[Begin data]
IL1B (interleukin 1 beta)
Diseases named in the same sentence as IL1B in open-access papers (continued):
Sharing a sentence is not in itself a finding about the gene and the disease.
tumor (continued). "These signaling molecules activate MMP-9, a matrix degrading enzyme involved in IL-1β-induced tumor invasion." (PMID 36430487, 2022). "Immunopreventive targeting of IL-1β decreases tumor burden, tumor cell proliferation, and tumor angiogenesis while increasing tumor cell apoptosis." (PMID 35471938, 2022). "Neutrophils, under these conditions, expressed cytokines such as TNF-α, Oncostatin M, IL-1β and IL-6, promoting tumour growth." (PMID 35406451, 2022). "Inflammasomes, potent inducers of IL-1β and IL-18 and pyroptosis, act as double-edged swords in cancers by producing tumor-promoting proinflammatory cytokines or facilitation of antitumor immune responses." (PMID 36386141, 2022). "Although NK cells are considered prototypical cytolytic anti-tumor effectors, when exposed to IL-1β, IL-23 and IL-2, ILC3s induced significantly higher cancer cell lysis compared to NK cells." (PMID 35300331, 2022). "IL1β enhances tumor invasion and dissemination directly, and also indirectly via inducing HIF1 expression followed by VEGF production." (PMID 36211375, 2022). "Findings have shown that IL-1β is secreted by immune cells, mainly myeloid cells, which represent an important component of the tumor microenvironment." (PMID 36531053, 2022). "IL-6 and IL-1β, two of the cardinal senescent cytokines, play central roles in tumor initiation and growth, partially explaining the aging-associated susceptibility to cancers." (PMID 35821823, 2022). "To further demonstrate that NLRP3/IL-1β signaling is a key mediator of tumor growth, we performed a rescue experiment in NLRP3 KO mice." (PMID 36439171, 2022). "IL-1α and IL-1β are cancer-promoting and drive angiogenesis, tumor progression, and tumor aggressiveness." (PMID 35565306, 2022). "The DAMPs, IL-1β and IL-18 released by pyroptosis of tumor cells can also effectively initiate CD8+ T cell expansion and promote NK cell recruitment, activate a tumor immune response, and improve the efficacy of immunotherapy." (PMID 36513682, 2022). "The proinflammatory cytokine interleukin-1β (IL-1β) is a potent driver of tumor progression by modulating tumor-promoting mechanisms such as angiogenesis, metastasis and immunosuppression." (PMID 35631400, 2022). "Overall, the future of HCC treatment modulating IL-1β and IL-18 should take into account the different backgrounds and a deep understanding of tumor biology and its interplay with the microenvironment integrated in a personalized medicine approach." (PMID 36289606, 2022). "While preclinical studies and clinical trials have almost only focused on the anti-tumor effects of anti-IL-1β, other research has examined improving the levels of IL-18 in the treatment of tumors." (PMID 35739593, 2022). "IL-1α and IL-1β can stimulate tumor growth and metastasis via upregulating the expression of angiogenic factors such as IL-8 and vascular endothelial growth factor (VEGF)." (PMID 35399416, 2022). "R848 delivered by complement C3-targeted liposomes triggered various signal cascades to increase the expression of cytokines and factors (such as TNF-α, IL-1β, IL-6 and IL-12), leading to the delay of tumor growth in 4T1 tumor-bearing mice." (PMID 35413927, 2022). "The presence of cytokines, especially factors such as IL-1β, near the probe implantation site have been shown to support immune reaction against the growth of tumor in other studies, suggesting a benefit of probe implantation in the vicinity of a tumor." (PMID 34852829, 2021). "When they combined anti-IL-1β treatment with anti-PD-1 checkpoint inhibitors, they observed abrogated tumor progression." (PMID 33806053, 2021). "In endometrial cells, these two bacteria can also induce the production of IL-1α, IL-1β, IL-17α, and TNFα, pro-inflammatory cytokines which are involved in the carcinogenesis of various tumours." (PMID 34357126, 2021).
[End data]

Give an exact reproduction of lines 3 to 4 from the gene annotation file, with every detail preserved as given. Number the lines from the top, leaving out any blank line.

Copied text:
Sharing a sentence is not in itself a finding about the gene and the disease.
tumor (continued). "These signaling molecules activate MMP-9, a matrix degrading enzyme involved in IL-1β-induced tumor invasion." (PMID 36430487, 2022). "Immunopreventive targeting of IL-1β decreases tumor burden, tumor cell proliferation, and tumor angiogenesis while increasing tumor cell apoptosis." (PMID 35471938, 2022). "Neutrophils, under these conditions, expressed cytokines such as TNF-α, Oncostatin M, IL-1β and IL-6, promoting tumour growth." (PMID 35406451, 2022). "Inflammasomes, potent inducers of IL-1β and IL-18 and pyroptosis, act as double-edged swords in cancers by producing tumor-promoting proinflammatory cytokines or facilitation of antitumor immune responses." (PMID 36386141, 2022). "Although NK cells are considered prototypical cytolytic anti-tumor effectors, when exposed to IL-1β, IL-23 and IL-2, ILC3s induced significantly higher cancer cell lysis compared to NK cells." (PMID 35300331, 2022). "IL1β enhances tumor invasion and dissemination directly, and also indirectly via inducing HIF1 expression followed by VEGF production." (PMID 36211375, 2022). "Findings have shown that IL-1β is secreted by immune cells, mainly myeloid cells, which represent an important component of the tumor microenvironment." (PMID 36531053, 2022). "IL-6 and IL-1β, two of the cardinal senescent cytokines, play central roles in tumor initiation and growth, partially explaining the aging-associated susceptibility to cancers." (PMID 35821823, 2022). "To further demonstrate that NLRP3/IL-1β signaling is a key mediator of tumor growth, we performed a rescue experiment in NLRP3 KO mice." (PMID 36439171, 2022). "IL-1α and IL-1β are cancer-promoting and drive angiogenesis, tumor progression, and tumor aggressiveness." (PMID 35565306, 2022). "The DAMPs, IL-1β and IL-18 released by pyroptosis of tumor cells can also effectively initiate CD8+ T cell expansion and promote NK cell recruitment, activate a tumor immune response, and improve the efficacy of immunotherapy." (PMID 36513682, 2022). "The proinflammatory cytokine interleukin-1β (IL-1β) is a potent driver of tumor progression by modulating tumor-promoting mechanisms such as angiogenesis, metastasis and immunosuppression." (PMID 35631400, 2022). "Overall, the future of HCC treatment modulating IL-1β and IL-18 should take into account the different backgrounds and a deep understanding of tumor biology and its interplay with the microenvironment integrated in a personalized medicine approach." (PMID 36289606, 2022). "While preclinical studies and clinical trials have almost only focused on the anti-tumor effects of anti-IL-1β, other research has examined improving the levels of IL-18 in the treatment of tumors." (PMID 35739593, 2022). "IL-1α and IL-1β can stimulate tumor growth and metastasis via upregulating the expression of angiogenic factors such as IL-8 and vascular endothelial growth factor (VEGF)." (PMID 35399416, 2022). "R848 delivered by complement C3-targeted liposomes triggered various signal cascades to increase the expression of cytokines and factors (such as TNF-α, IL-1β, IL-6 and IL-12), leading to the delay of tumor growth in 4T1 tumor-bearing mice." (PMID 35413927, 2022). "The presence of cytokines, especially factors such as IL-1β, near the probe implantation site have been shown to support immune reaction against the growth of tumor in other studies, suggesting a benefit of probe implantation in the vicinity of a tumor." (PMID 34852829, 2021). "When they combined anti-IL-1β treatment with anti-PD-1 checkpoint inhibitors, they observed abrogated tumor progression." (PMID 33806053, 2021). "In endometrial cells, these two bacteria can also induce the production of IL-1α, IL-1β, IL-17α, and TNFα, pro-inflammatory cytokines which are involved in the carcinogenesis of various tumours." (PMID 34357126, 2021).